Categories
Uncategorized

Made up start up: The Financial Game

Edit: this was drafted in late 2019.

I loved the movie The Game. The premise was that for his birthday, Michael Douglas’s character was ‘attacked’ in a real life adventure. It was part thrill, part horror. I can’t even remember how much of it was real.

‘What is real’ is a common premise in my favorite movies.

Part-of-the-reason I like it is because it holds a truth. Without skin-in-the-game we really don’t know what we would do. There are our stated and revealed preferences. There are our human biases. There are the ways something is presented.

It’s a real quagmire and something Sallie Krawcheck noted when she spoke on The Long View podcast:

“Ya’ll probably know this as well or better than I do, but when you ask someone what their risk tolerance is, nobody knows it until they go through an ’07 or ’08. They just don’t. Let’s call a spade a spade. But we answer it. Men will answer it and women will go, I need to figure out what it is.”

Sallie Krawcheck

According to Daniel Kahneman, we’re answering an easier question. Instead of what is my risk tolerance we probably answer something like how do I feel today or which column of returns looks good? We do the same thing when choosing college.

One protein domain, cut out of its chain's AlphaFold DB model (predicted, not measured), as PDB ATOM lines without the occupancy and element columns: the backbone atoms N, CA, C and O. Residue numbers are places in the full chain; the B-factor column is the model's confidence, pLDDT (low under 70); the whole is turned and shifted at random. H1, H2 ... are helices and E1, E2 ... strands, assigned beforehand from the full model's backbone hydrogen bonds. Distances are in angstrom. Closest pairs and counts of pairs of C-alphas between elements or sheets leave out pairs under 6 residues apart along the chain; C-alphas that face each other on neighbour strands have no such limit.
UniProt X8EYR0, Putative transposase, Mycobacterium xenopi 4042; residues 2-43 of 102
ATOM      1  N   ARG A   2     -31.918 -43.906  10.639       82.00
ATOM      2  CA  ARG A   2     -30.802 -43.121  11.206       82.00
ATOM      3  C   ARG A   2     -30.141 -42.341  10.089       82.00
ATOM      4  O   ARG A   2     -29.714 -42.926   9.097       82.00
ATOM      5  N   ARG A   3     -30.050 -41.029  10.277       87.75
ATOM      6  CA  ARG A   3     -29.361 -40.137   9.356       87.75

Here’s the pitch: Taking a cue from David Fincher and Krawcheck, we’ll create a company that coaches financial advisors on how to stage Doomsday Days with their clients. Like for Douglas, the clients won’t know when it will happen (and we’ll hide this feature in a bunch of legalese).

The plan would be to make up financial statements that mimicked actual downturns; 1953, 1981, 2008, etc. Clients would come in for their regular meetings, be presented with a fictionalized loss for twenty minutes, and then have a debrief session. It’s the financial equivalent of a false positve lung cancer diagnosis.

During the debrief the advisor could talk about real feelings of loss, of risk, and pain. Then, together, work out a new plan.

As advisors are already busy, the business would sell them a script. They could choose a level of pain, and we would provide the portfolio forms (printed on very formal looking paper) as well as suggestions on handling the psychology of it. As an upset we could offer “Confederate Coordination” as we called the wife and explained the plan to her. Yes, it would have to be, the wife.